As a best practice, we should consider creating Resource Locks for mission critical resources in our Azure Resource Manager (ARM) Templates.

Continue Reading…

Visual-Studio-on-Azure

Testing Visual Studio on Azure

A few months ago I wrote about my Dev and Test adventure, where I used the Azure Portal to create my Virtual Machine. Since then, Microsoft has released significant additions to the Azure Resource Manager (ARM). This post is all about provisioning a Visual Studio Virtual Machine to your MSDN Azure Subscription using ARM. Continue Reading…

2015-06-08_17-21-13

Moving to Azure DNS

In preparation for my next blog post, I decided to move the domain name server (DNS) records for alexandrebrisebois.com to the Microsoft Azure DNS.

Why?

Over the years, I’ve been very happy with the DNS services that I’ve used to host my DNS Records. Since, I rarely needed to log into these services, I’ve come accustomed to resetting my credentials. A recent need to make changes to these DNS Records, has pushed me to think about ways to streamline this process.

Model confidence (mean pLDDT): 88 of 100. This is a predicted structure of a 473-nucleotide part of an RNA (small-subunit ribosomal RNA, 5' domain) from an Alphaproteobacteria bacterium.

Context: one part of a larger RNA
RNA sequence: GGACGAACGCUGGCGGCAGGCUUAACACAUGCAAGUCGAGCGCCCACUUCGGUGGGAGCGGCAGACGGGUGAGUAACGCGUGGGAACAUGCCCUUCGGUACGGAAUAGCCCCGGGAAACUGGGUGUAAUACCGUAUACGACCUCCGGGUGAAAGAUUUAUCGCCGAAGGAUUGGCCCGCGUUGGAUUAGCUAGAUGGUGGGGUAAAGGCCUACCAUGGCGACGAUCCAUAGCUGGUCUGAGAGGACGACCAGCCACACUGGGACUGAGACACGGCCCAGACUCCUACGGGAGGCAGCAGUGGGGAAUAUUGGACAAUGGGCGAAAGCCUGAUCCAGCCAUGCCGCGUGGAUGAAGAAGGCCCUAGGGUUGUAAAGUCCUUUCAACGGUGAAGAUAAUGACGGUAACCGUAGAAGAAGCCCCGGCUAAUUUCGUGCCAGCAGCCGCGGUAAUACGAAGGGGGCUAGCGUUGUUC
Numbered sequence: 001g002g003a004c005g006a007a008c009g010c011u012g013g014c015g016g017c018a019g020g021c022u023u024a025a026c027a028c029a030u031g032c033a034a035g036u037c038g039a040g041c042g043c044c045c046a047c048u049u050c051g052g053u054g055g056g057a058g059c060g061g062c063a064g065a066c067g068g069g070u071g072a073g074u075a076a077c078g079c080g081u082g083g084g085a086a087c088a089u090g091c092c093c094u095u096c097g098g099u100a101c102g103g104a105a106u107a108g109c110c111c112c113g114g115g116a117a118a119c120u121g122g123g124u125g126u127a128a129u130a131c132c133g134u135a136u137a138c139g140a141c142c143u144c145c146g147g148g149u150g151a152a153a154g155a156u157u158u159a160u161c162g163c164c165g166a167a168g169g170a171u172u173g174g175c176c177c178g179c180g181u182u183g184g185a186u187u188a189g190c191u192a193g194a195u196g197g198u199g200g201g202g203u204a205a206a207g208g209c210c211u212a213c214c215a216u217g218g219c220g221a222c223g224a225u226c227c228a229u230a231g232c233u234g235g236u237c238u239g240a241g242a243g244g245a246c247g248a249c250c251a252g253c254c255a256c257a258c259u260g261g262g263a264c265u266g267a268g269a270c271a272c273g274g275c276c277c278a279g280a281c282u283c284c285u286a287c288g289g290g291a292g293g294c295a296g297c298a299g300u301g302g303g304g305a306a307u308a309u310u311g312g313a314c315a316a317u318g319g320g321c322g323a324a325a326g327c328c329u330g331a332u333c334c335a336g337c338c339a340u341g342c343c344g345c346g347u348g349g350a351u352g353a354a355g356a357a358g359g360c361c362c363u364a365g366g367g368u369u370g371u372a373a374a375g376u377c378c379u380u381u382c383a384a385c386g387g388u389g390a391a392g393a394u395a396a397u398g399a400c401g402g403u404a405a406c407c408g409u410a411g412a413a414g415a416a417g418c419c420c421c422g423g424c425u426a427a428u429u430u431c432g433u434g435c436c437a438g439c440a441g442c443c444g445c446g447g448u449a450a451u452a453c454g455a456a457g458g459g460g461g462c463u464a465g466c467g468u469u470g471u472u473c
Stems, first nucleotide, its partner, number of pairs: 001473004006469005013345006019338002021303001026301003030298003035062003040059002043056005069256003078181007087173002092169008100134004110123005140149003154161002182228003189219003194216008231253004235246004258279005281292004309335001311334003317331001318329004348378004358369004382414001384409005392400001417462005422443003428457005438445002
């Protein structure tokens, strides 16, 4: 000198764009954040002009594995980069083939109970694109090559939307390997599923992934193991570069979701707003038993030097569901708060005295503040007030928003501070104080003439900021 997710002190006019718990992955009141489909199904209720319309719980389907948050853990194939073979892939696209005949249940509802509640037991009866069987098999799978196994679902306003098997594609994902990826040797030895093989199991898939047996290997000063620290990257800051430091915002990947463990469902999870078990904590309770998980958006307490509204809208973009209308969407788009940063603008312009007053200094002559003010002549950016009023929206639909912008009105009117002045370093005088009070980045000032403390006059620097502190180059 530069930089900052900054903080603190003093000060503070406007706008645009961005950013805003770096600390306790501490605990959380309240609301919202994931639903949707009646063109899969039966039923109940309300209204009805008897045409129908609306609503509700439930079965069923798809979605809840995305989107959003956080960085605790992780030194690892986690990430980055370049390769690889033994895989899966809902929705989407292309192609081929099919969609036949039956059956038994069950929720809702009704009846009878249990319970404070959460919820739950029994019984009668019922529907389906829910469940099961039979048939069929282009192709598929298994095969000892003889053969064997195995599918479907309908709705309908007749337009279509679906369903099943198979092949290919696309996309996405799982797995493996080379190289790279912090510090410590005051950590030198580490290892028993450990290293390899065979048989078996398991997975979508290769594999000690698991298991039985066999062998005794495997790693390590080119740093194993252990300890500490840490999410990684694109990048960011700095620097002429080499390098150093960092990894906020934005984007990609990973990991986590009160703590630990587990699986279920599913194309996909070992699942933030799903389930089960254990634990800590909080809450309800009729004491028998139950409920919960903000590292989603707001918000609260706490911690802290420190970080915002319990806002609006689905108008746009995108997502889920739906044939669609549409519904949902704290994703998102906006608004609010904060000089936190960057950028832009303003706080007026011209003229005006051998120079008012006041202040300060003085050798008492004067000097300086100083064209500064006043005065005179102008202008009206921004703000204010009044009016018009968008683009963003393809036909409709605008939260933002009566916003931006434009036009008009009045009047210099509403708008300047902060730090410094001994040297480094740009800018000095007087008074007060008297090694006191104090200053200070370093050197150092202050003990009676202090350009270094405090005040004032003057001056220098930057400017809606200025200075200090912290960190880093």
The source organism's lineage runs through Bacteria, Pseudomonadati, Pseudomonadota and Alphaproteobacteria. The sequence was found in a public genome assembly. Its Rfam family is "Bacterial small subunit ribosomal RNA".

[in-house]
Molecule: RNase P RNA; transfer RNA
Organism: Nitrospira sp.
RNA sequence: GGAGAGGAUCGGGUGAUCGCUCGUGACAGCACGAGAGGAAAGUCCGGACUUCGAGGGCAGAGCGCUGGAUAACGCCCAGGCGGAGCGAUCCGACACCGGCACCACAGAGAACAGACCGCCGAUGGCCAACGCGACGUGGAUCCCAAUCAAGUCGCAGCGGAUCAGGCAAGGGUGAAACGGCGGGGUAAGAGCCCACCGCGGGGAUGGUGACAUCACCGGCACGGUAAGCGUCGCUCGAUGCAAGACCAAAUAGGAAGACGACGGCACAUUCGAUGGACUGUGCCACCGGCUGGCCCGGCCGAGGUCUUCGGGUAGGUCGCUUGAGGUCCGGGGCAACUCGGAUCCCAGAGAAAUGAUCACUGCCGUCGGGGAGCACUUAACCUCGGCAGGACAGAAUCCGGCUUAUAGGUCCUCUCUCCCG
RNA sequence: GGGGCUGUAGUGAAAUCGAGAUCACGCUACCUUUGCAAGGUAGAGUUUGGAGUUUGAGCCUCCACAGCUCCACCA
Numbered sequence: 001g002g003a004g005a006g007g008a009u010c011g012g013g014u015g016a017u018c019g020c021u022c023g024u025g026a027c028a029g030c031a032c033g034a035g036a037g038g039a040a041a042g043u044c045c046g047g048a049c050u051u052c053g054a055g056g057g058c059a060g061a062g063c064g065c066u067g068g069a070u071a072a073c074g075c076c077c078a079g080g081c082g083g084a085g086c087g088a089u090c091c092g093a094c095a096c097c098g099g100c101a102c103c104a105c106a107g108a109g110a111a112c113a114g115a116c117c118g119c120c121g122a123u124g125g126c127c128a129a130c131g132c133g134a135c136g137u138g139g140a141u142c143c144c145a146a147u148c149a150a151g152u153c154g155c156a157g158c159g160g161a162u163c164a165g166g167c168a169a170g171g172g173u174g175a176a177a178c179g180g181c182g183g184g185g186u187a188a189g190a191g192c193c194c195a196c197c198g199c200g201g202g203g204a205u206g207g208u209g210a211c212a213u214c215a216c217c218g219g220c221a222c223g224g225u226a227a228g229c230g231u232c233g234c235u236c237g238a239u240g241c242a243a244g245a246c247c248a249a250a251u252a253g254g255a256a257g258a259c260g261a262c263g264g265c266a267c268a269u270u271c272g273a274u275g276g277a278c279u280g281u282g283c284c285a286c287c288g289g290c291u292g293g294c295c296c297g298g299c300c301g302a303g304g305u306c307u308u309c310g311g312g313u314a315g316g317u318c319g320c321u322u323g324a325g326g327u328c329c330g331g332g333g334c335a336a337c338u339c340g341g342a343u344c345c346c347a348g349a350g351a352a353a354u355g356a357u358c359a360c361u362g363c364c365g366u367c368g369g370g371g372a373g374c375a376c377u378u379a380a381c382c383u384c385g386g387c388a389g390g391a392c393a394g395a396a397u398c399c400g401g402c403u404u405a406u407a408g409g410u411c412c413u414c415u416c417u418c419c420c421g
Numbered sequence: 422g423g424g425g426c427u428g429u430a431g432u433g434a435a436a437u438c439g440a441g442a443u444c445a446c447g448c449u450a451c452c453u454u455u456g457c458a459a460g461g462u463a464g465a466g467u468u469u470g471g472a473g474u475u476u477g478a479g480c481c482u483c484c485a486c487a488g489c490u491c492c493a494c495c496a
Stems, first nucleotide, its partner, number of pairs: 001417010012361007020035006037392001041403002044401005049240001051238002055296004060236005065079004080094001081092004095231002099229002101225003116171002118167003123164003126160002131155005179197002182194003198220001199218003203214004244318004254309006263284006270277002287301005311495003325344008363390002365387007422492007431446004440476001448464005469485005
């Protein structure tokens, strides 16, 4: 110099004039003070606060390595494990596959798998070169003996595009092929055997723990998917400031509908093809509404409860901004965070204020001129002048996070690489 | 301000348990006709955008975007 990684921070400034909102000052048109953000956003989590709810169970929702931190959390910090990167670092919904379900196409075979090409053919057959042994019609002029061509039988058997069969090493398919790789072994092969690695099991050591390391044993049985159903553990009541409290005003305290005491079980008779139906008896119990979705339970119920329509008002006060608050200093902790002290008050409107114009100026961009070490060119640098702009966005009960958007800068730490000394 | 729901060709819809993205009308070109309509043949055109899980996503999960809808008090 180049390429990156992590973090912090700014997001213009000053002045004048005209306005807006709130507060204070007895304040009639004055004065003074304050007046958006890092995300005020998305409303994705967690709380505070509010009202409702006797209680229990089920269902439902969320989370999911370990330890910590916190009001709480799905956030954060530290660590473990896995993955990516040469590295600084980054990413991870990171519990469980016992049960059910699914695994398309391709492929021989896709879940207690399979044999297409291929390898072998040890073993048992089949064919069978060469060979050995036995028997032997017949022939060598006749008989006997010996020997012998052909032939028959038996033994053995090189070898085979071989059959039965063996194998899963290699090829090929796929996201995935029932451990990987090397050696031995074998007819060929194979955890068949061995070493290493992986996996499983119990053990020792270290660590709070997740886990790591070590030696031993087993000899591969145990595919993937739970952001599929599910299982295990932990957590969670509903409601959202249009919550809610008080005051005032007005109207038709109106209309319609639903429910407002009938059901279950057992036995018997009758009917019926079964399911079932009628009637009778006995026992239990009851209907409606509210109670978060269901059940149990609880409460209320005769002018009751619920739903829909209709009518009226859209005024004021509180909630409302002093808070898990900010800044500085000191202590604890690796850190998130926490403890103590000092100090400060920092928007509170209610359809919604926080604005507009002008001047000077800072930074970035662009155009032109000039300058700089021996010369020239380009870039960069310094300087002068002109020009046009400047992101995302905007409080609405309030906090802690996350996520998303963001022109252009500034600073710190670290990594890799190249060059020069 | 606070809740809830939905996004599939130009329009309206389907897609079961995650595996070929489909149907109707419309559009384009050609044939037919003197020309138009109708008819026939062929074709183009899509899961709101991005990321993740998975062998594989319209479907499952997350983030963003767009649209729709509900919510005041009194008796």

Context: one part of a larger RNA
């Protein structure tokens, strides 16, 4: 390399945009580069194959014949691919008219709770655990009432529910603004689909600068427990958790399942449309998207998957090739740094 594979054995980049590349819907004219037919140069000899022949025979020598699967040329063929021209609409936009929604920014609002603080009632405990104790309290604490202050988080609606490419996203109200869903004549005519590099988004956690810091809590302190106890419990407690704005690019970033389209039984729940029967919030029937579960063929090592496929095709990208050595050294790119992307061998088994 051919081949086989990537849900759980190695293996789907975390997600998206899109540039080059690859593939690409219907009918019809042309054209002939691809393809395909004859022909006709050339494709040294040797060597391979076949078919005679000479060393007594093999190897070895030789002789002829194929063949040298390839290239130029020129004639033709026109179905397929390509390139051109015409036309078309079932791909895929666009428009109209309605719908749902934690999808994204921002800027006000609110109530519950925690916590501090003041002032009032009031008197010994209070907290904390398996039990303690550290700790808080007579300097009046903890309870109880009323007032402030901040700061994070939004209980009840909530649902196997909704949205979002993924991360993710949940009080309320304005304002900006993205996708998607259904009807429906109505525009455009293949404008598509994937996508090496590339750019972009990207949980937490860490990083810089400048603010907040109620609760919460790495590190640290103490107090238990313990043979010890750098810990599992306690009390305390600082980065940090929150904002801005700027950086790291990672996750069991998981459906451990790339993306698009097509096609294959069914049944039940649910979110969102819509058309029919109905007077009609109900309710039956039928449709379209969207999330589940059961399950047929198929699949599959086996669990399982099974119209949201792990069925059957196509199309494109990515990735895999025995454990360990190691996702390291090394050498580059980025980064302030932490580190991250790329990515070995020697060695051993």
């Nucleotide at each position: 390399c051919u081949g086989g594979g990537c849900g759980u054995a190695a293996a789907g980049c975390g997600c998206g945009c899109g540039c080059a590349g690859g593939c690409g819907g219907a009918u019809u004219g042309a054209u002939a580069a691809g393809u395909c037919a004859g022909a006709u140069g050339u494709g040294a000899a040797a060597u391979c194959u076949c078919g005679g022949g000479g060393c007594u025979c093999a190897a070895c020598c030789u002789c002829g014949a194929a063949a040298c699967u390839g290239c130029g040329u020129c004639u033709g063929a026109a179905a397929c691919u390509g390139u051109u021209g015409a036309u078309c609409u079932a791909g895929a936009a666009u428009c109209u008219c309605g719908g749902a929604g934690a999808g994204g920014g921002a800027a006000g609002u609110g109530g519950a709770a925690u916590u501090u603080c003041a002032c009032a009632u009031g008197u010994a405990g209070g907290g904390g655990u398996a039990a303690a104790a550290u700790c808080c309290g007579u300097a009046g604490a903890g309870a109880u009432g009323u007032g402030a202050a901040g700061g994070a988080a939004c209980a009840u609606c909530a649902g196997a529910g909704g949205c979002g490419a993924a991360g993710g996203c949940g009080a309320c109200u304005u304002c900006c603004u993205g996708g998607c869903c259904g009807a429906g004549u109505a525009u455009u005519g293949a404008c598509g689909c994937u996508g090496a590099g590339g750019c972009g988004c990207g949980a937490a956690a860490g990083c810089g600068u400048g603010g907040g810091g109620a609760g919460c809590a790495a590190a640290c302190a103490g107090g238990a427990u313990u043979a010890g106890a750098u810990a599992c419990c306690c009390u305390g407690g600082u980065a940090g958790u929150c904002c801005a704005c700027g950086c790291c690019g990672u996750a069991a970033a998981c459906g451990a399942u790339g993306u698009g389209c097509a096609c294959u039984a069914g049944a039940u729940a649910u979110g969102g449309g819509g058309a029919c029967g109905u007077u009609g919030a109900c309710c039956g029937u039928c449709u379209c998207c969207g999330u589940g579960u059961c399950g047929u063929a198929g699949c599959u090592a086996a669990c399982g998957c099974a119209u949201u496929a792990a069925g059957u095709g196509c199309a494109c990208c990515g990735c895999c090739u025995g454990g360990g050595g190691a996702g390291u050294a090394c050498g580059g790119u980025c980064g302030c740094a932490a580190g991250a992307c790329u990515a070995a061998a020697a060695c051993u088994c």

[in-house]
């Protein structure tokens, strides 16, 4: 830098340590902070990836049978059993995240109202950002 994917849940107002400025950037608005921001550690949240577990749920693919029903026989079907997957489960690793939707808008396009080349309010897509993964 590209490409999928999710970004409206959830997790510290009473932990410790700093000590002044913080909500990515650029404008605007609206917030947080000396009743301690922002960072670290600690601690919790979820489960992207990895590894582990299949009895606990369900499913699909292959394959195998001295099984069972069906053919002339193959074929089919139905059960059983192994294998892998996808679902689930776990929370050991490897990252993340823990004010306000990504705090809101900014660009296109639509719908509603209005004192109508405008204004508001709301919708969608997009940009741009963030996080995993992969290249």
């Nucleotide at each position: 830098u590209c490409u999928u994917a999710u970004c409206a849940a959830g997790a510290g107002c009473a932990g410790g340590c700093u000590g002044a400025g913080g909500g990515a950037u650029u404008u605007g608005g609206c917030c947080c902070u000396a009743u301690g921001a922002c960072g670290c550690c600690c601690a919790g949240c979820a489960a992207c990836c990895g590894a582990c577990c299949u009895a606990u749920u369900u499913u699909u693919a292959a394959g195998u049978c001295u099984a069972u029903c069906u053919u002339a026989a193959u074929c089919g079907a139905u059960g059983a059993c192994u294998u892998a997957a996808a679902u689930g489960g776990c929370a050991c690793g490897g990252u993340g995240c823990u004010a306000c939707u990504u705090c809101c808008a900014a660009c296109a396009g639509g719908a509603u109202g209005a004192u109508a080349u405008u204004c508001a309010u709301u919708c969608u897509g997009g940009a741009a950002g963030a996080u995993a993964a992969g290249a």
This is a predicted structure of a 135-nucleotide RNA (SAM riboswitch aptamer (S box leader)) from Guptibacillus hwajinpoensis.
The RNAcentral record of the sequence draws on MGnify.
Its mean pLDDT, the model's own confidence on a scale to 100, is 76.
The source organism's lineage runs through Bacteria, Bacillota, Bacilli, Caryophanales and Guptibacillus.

Along the way, I realized that there’s just something very appealing about centralizing everything to my Microsoft Azure environments. From compute to storage to networking, being capable of manipulating everything through PowerShell has turned out to be useful. The idea of being able to manipulate my DNS Records from this same environment felt like the right thing to do. Plus you get the added benefit of performance and availability. Continue Reading…

multi-geo

While I was playing around with the Azure Resource Manager Copy Operation, I started thinking about what I could do with it. The first wild idea that popped into my head was, to use it to deploy multi-geo environments from a single ARM Template.

Alright, some of you might think that it’s not such great idea, and I can appreciate that. But I’m just too curious, so let’s give this a chance. Continue Reading…

ARM Resource Group

Deploying 20 CentOS VMs in 4 Minutes!